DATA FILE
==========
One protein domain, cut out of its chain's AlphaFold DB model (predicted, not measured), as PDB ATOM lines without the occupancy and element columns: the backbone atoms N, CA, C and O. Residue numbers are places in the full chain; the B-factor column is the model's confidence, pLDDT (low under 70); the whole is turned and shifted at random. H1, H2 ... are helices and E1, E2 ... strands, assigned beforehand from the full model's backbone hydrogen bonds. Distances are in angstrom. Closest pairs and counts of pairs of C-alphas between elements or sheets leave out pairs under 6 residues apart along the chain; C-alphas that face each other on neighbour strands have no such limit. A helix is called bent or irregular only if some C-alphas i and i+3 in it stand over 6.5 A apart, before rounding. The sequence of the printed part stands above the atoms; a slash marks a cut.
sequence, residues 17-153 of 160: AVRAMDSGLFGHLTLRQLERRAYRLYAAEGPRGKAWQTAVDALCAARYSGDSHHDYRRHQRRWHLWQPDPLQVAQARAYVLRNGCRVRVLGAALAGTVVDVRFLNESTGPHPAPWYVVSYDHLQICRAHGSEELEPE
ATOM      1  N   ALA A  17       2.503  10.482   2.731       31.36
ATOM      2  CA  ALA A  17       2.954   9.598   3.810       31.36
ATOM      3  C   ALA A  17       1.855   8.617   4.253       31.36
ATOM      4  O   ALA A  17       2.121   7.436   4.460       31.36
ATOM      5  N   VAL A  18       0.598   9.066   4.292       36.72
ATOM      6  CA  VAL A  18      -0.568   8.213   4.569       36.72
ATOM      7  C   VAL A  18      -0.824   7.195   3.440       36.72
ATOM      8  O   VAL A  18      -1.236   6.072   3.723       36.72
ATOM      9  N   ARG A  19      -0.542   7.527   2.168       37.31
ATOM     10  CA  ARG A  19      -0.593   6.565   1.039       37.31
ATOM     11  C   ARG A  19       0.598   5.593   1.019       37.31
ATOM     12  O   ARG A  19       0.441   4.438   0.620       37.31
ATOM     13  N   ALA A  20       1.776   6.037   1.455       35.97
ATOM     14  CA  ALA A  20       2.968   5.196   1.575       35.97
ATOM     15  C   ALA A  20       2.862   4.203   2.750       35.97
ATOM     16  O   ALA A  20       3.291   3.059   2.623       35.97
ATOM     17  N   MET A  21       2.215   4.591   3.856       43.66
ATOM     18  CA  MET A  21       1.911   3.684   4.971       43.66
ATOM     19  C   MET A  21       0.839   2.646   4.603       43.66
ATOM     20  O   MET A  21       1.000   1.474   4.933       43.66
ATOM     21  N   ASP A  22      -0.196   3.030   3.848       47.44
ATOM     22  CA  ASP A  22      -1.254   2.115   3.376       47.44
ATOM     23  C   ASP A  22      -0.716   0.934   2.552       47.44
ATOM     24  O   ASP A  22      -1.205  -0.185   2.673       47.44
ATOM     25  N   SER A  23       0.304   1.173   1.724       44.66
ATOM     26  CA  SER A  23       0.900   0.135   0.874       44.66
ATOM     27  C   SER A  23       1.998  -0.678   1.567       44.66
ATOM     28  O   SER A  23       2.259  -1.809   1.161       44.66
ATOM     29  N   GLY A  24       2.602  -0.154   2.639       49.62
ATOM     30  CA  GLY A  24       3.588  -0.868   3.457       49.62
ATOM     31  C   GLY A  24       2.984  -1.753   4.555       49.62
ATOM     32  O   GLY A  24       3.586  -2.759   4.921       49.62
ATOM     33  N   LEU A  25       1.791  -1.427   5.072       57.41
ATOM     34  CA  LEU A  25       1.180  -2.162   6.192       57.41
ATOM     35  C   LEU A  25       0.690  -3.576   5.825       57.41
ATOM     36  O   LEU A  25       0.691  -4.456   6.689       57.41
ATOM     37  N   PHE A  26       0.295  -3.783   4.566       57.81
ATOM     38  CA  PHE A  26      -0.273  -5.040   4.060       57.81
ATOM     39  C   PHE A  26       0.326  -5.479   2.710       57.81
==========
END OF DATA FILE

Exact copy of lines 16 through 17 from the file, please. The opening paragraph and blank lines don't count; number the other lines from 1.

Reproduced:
ATOM     15  C   ALA A  20       2.862   4.203   2.750       35.97
ATOM     16  O   ALA A  20       3.291   3.059   2.623       35.97